The leader of student activist group Scholarism has laid out his vision for Hong Kong’s democracy movement in the run-up to 2047, when the city’s “one country, two systems” agreement is set to expire.
In a 4,000-word op-ed published in Ming Pao on Sunday, Wong puts the ultimate goal for Hong Kong as achieving “continued autonomy”. In order to accomplish the aim, he wrote that Hongkongers must first have the right to determine the city’s future.
In the article, Wong asserted that “unless Hongkongers can accept that Hong Kong’s judicial independence and freedom of speech could cease by 2047, ‘continued autonomy’ is a direction that the democracy camp cannot avoid.”
“No one can promise that ‘one country, two systems’ would not become ‘one country, one system’ and the SAR would not become a municipality,” Wong wrote.
It would be crucial for Hongkongers to establish a system to hold referendums, he said, followed by a discussion about amending various aspects of the Basic Law and establishing a contract within civil society. The aim would be to engage the public in social and political issues. He said that Hongkongers need to fight for the right to hold a referendum to determine Hong Kong’s sovereignty and create a new constitution after 2047.
He also added that in 2047, he would hope for a middle-aged Wong to be able to tell students that “Hongkongers of my age have finally and successfully achieved the ideals of democracy and autonomy.”
Wong wrote that following political reforms, the various strands of the pro-democracy movement have not had a clear or identifiable goal. He commented that localism has yet to gain mainstream approval, however presented ideas such as “self-governing city-state” and independence. Pan-democrats have also failed to present a new idea to replace “returning to China democratically”, which was the aim of the democrats since the Handover, and neither is it convincing to continue fighting for universal suffrage in 2022. Likewise, he said that the goal of students advocating for amending the Basic Law is too far-fetched for the public to digest and participate in one go.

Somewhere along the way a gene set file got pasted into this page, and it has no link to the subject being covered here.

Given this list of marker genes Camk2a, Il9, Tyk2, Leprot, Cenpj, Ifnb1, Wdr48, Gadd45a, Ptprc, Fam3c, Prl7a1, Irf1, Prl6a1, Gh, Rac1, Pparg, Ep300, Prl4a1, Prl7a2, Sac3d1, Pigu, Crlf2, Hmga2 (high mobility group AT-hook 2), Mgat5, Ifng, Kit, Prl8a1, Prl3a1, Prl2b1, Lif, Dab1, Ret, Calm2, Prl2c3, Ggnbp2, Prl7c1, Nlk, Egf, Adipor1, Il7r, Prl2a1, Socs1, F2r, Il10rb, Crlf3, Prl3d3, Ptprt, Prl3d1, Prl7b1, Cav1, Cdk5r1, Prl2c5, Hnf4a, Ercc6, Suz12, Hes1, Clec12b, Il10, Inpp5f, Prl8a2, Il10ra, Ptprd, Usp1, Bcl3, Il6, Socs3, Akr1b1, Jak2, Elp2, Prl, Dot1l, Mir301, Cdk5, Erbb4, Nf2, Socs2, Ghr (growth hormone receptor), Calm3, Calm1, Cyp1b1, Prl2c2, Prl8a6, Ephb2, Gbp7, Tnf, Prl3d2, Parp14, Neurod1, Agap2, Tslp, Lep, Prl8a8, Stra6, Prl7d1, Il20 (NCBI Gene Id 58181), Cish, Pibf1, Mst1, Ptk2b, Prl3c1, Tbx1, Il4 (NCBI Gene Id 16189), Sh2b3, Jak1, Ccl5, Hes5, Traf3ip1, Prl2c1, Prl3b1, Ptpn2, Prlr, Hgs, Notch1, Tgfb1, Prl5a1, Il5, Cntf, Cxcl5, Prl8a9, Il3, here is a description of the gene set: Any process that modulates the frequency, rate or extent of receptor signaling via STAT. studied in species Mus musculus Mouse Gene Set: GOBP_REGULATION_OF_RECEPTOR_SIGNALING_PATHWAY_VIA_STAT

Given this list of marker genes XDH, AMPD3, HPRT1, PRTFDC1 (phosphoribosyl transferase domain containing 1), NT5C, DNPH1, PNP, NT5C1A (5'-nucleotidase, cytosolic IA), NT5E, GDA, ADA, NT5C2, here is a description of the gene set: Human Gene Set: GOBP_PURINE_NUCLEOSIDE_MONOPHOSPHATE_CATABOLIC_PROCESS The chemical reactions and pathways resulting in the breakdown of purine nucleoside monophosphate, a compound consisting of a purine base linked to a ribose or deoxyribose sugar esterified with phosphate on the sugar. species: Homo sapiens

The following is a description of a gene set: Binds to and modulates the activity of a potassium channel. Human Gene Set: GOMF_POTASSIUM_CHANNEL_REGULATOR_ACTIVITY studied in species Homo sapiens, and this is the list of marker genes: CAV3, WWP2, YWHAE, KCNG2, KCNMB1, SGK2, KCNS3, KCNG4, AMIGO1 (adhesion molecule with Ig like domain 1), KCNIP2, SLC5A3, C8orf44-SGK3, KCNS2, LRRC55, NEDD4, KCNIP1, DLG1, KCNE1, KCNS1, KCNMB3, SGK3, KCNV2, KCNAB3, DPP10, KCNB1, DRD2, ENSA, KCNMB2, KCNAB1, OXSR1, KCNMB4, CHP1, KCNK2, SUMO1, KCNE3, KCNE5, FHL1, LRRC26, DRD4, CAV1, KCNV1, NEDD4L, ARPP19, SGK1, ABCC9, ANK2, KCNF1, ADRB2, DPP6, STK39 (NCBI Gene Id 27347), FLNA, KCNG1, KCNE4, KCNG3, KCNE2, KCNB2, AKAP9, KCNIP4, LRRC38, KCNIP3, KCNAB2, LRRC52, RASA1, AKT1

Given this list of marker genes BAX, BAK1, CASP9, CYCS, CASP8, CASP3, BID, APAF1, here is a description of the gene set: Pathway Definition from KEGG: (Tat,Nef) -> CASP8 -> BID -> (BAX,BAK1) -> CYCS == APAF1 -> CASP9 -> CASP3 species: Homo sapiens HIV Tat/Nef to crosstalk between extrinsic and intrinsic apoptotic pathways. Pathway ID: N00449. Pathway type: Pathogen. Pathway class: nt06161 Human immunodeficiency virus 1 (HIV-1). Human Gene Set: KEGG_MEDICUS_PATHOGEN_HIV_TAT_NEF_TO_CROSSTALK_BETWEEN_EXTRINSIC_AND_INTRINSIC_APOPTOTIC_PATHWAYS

Wong was also critical of the more mainstream ideas of focusing on the increasing representation through the elections and defending various aspects of society such as professionals and education sector from mainland China’s control. He described such thought as “the same as the mentality of ‘contesting every inch of ground’ over the past 30 years,” meaning that one aims to increase the chances of the central government accepting Hongkongers’ demands by increasing the pro-democracy camp’s representation in various aspects of society.
He added that one cannot explain their concrete demands simply by focusing on the number of seats the camp have in the political system or the illusive slogans of “anti-mainlandisation” or “defending core values”. Only by presenting a vision for the pro-democracy movement for the next five to 15 years can one “remove the civil society’s sense of helplessness.”
Wong wrote that the biggest lesson for the pro-democracy camp over the political reform of this term is that developing trust with the central government is “wishful thinking”. He added that people have further realised that “the celestial empire of China has changed its governing policy for Hong Kong”, citing the white paper announced by the executive of the central government last year, in which China stressed its total control over Hong Kong and encouraging cooperation between the three branches of government.
Wong concludes that, by 2030, Hong Kong would likely have to face “the question for its future for the second time”. He wrote that the pro-democracy movement must infer its next 15 years of actions based on achieving the goal of self-determination via a referendum.
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